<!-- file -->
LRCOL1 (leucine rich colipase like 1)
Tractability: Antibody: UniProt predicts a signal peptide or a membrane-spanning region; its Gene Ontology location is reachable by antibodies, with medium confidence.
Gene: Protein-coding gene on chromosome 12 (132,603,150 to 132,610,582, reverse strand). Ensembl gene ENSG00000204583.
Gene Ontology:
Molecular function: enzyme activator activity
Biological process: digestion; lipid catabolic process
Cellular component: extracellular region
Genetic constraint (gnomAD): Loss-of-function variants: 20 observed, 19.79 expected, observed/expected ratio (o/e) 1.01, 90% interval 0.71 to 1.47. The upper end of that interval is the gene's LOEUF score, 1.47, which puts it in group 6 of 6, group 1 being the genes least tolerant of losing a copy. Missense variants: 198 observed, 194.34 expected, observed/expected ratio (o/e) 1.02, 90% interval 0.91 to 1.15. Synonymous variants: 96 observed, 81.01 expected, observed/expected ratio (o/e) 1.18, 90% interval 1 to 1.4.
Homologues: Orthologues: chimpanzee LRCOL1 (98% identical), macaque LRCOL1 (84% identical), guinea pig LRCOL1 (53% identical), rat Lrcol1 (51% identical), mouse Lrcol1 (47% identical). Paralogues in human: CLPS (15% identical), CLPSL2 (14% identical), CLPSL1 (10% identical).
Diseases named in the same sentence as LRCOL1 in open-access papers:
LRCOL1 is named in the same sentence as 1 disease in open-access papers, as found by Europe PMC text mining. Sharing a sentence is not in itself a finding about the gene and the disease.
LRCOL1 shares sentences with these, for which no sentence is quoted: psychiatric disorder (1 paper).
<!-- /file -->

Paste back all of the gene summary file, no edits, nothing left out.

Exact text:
LRCOL1 (leucine rich colipase like 1)
Tractability: Antibody: UniProt predicts a signal peptide or a membrane-spanning region; its Gene Ontology location is reachable by antibodies, with medium confidence.
Gene: Protein-coding gene on chromosome 12 (132,603,150 to 132,610,582, reverse strand). Ensembl gene ENSG00000204583.
Gene Ontology:
Molecular function: enzyme activator activity
Biological process: digestion; lipid catabolic process
Cellular component: extracellular region
Genetic constraint (gnomAD): Loss-of-function variants: 20 observed, 19.79 expected, observed/expected ratio (o/e) 1.01, 90% interval 0.71 to 1.47. The upper end of that interval is the gene's LOEUF score, 1.47, which puts it in group 6 of 6, group 1 being the genes least tolerant of losing a copy. Missense variants: 198 observed, 194.34 expected, observed/expected ratio (o/e) 1.02, 90% interval 0.91 to 1.15. Synonymous variants: 96 observed, 81.01 expected, observed/expected ratio (o/e) 1.18, 90% interval 1 to 1.4.
Homologues: Orthologues: chimpanzee LRCOL1 (98% identical), macaque LRCOL1 (84% identical), guinea pig LRCOL1 (53% identical), rat Lrcol1 (51% identical), mouse Lrcol1 (47% identical). Paralogues in human: CLPS (15% identical), CLPSL2 (14% identical), CLPSL1 (10% identical).
Diseases named in the same sentence as LRCOL1 in open-access papers:
LRCOL1 is named in the same sentence as 1 disease in open-access papers, as found by Europe PMC text mining. Sharing a sentence is not in itself a finding about the gene and the disease.
LRCOL1 shares sentences with these, for which no sentence is quoted: psychiatric disorder (1 paper).